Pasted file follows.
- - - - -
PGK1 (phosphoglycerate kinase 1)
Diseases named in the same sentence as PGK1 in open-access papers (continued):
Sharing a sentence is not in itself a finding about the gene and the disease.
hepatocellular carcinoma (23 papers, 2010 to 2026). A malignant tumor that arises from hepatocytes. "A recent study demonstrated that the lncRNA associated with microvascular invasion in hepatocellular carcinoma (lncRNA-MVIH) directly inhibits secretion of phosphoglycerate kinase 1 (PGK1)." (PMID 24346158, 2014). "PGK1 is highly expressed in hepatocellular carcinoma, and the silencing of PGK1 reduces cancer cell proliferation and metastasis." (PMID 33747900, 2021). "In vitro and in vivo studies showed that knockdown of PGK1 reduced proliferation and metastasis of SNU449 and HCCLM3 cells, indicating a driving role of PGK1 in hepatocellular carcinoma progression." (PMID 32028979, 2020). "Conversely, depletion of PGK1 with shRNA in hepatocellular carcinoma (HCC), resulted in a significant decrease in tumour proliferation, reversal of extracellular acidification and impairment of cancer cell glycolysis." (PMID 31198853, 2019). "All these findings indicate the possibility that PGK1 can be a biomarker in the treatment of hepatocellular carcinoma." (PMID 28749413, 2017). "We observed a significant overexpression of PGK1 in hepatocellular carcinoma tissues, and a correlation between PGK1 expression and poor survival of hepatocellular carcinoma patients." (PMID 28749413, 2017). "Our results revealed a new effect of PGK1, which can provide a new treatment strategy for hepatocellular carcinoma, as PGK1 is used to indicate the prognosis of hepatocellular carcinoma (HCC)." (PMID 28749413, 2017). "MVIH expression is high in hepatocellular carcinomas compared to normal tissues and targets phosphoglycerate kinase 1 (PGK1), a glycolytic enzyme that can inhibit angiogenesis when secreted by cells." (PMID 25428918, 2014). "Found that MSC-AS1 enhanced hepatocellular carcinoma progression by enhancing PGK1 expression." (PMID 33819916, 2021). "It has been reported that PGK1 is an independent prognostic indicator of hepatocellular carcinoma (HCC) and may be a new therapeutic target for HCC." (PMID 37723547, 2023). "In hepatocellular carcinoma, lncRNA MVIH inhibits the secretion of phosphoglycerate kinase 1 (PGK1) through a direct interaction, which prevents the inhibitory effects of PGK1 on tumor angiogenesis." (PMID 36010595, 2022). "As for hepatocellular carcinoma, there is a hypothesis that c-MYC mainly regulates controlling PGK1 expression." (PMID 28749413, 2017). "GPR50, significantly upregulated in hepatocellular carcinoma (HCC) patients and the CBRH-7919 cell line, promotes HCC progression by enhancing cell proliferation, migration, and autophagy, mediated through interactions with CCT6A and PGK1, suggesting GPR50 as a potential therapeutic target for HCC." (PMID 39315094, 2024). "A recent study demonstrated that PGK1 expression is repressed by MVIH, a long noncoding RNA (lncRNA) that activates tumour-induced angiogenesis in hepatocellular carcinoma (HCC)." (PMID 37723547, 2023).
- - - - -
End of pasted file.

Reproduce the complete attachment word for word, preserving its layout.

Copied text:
PGK1 (phosphoglycerate kinase 1)
Diseases named in the same sentence as PGK1 in open-access papers (continued):
Sharing a sentence is not in itself a finding about the gene and the disease.
hepatocellular carcinoma (23 papers, 2010 to 2026). A malignant tumor that arises from hepatocytes. "A recent study demonstrated that the lncRNA associated with microvascular invasion in hepatocellular carcinoma (lncRNA-MVIH) directly inhibits secretion of phosphoglycerate kinase 1 (PGK1)." (PMID 24346158, 2014). "PGK1 is highly expressed in hepatocellular carcinoma, and the silencing of PGK1 reduces cancer cell proliferation and metastasis." (PMID 33747900, 2021). "In vitro and in vivo studies showed that knockdown of PGK1 reduced proliferation and metastasis of SNU449 and HCCLM3 cells, indicating a driving role of PGK1 in hepatocellular carcinoma progression." (PMID 32028979, 2020). "Conversely, depletion of PGK1 with shRNA in hepatocellular carcinoma (HCC), resulted in a significant decrease in tumour proliferation, reversal of extracellular acidification and impairment of cancer cell glycolysis." (PMID 31198853, 2019). "All these findings indicate the possibility that PGK1 can be a biomarker in the treatment of hepatocellular carcinoma." (PMID 28749413, 2017). "We observed a significant overexpression of PGK1 in hepatocellular carcinoma tissues, and a correlation between PGK1 expression and poor survival of hepatocellular carcinoma patients." (PMID 28749413, 2017). "Our results revealed a new effect of PGK1, which can provide a new treatment strategy for hepatocellular carcinoma, as PGK1 is used to indicate the prognosis of hepatocellular carcinoma (HCC)." (PMID 28749413, 2017). "MVIH expression is high in hepatocellular carcinomas compared to normal tissues and targets phosphoglycerate kinase 1 (PGK1), a glycolytic enzyme that can inhibit angiogenesis when secreted by cells." (PMID 25428918, 2014). "Found that MSC-AS1 enhanced hepatocellular carcinoma progression by enhancing PGK1 expression." (PMID 33819916, 2021). "It has been reported that PGK1 is an independent prognostic indicator of hepatocellular carcinoma (HCC) and may be a new therapeutic target for HCC." (PMID 37723547, 2023). "In hepatocellular carcinoma, lncRNA MVIH inhibits the secretion of phosphoglycerate kinase 1 (PGK1) through a direct interaction, which prevents the inhibitory effects of PGK1 on tumor angiogenesis." (PMID 36010595, 2022). "As for hepatocellular carcinoma, there is a hypothesis that c-MYC mainly regulates controlling PGK1 expression." (PMID 28749413, 2017). "GPR50, significantly upregulated in hepatocellular carcinoma (HCC) patients and the CBRH-7919 cell line, promotes HCC progression by enhancing cell proliferation, migration, and autophagy, mediated through interactions with CCT6A and PGK1, suggesting GPR50 as a potential therapeutic target for HCC." (PMID 39315094, 2024). "A recent study demonstrated that PGK1 expression is repressed by MVIH, a long noncoding RNA (lncRNA) that activates tumour-induced angiogenesis in hepatocellular carcinoma (HCC)." (PMID 37723547, 2023).